Ultimately, the real solutions to climate change will come from those most impacted by it. It is important that we honor those voices. The Mary Robinson Foundation is widely recognized for amplifying the voices of those most vulnerable to the impacts of climate change, for example by connecting grassroots women-led initiatives in G40 cities and countries with policy makers and world leaders. The COP26 Coalition organized 806 actions for climate justice globally in the run-up to COP26. Investigative journalist Nikole Hannah-Jones has shaped national conversations in the U.S. around education reform through her work on racial segregation in American society and her role in the 1619 Project. All of these efforts either center vulnerable and marginalized populations in a manner that is unique, provide historical perspective within which current efforts of inclusion are based or provide frameworks for measuring impact.
Business can take action in four specific ways:
- Work with expert partners to identify and include the right stakeholders in your decision-making. For example, building the resilience of farmers by contributing to a living income, working with partners who can elevate smallholder voices. And once you’ve identified and included the right stakeholders — really listen and heed their advice.
- Work with your peers to make pre-competitive collaboration the norm to achieve quick progress. No single company can solve all the issues impacting those most vulnerable to climate change impacts. Such collaboration can also be implemented under the umbrella of a so-called “landscape approach” where climate justice is centered in the planning process.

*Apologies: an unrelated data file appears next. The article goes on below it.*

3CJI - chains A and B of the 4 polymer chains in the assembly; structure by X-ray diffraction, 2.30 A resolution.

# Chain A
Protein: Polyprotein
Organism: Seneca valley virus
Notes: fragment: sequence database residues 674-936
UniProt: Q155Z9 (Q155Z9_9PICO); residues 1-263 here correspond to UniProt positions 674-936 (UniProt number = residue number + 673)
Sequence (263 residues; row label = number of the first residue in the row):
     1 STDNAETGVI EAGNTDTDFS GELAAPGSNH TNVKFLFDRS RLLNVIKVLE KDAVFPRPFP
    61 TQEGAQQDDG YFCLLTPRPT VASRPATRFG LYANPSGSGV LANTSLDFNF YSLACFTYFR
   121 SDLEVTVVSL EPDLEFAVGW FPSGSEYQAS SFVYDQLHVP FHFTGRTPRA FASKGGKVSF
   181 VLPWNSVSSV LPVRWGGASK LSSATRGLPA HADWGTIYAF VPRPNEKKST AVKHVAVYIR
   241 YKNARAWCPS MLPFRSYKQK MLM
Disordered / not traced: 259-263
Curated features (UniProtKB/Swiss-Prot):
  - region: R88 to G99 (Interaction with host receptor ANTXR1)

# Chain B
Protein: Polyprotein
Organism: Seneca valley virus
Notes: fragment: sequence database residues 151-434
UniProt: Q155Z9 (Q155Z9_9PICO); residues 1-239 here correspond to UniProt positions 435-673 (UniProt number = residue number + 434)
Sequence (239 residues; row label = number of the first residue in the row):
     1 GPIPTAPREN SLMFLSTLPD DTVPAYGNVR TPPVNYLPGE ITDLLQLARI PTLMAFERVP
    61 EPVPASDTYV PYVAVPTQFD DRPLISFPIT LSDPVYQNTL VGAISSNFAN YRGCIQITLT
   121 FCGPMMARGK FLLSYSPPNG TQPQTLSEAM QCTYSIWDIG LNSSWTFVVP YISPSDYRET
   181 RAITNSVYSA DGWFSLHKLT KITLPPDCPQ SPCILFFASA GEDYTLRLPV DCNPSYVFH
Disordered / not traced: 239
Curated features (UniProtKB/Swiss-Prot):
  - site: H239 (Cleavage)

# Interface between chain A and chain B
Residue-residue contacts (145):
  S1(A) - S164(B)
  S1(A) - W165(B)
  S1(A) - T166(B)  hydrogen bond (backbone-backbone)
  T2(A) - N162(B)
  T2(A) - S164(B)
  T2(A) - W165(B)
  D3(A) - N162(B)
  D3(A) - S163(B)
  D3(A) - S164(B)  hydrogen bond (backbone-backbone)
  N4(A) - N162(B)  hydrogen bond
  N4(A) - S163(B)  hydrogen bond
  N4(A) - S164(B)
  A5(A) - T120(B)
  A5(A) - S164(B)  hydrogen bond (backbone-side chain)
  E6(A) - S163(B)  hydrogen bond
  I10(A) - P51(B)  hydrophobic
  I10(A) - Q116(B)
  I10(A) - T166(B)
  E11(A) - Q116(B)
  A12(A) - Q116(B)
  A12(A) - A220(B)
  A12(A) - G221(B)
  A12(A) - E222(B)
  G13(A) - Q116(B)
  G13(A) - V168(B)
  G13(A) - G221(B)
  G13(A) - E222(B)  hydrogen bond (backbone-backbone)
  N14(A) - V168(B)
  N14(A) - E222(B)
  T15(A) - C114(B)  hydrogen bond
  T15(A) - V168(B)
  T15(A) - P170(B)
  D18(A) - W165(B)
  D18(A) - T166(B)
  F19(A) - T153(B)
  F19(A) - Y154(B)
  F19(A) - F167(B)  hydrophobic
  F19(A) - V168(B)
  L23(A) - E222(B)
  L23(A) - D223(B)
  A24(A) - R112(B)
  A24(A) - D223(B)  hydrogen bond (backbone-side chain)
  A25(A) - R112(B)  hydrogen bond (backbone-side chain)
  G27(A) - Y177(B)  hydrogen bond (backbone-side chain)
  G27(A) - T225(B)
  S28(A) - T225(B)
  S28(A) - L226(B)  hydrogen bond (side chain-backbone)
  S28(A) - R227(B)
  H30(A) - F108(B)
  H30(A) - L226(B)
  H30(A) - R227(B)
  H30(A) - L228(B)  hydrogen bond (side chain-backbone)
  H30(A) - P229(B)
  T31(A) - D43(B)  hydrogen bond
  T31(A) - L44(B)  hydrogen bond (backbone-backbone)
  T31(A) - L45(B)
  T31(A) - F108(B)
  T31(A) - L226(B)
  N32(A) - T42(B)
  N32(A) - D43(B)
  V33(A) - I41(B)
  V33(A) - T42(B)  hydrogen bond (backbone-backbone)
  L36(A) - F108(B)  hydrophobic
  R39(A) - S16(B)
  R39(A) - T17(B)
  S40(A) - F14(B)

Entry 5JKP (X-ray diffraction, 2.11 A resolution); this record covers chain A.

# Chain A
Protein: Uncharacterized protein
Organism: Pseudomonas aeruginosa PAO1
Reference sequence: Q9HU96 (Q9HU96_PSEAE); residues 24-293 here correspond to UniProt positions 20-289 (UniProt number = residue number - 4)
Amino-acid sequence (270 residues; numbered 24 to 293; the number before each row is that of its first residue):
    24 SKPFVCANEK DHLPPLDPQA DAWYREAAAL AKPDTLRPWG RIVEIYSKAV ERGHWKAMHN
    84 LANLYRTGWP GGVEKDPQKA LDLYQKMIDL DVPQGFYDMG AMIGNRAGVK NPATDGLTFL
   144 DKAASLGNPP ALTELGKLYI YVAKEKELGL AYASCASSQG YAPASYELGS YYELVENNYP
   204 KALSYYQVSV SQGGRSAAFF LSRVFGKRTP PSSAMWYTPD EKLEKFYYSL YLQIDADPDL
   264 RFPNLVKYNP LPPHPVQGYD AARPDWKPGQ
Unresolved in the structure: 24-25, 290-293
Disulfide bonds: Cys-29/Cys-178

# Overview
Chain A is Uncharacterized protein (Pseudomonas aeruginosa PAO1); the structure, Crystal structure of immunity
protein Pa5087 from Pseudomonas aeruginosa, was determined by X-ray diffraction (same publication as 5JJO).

- Leverage new technology that provides avenues for inclusion that were previously impossible. It can serve as a tool to elevate the needs of particularly vulnerable voices, by allowing them to directly draw attention to specific issues. For example, the Stop Cambo campaign in Scotland used social tools to bring the voices of young people and grassroots activists to bear on the fossil fuel debate. Tech can also provide a way for collecting and disseminating data that supports the lived experience of marginalized groups.
- Use rapid pilots to gather data and be open to changing your approach as you go. Recognize that a non-traditional approach to consultation, planning, implementation, learning and iteration may be required. True impact can be achieved by recognizing that a just transition cannot be delivered without a fundamental change in business models.
Businesses should do their due diligence to identify the communities in their supply chains that are most at risk to the impacts of climate change and work alongside them to adapt and build resilience. Climate justice as a concept may be a challenge for many in business. It is not as closely related to business activities, such as better wages or better incomes, and it requires investment in areas that may or may not be directly related to business operations. But what’s clear is that unless companies join in creating solutions now, their very business may be in jeopardy.
Farmers and workers most affected by climate change have already shown the ability to adapt by focusing on good agricultural practices, agroecology and equitable, inclusive and sustainable land rights and management. That’s why it is imperative that we don’t just take their views into account while designing the future, but that we learn and work alongside them. It is only then that it can be just.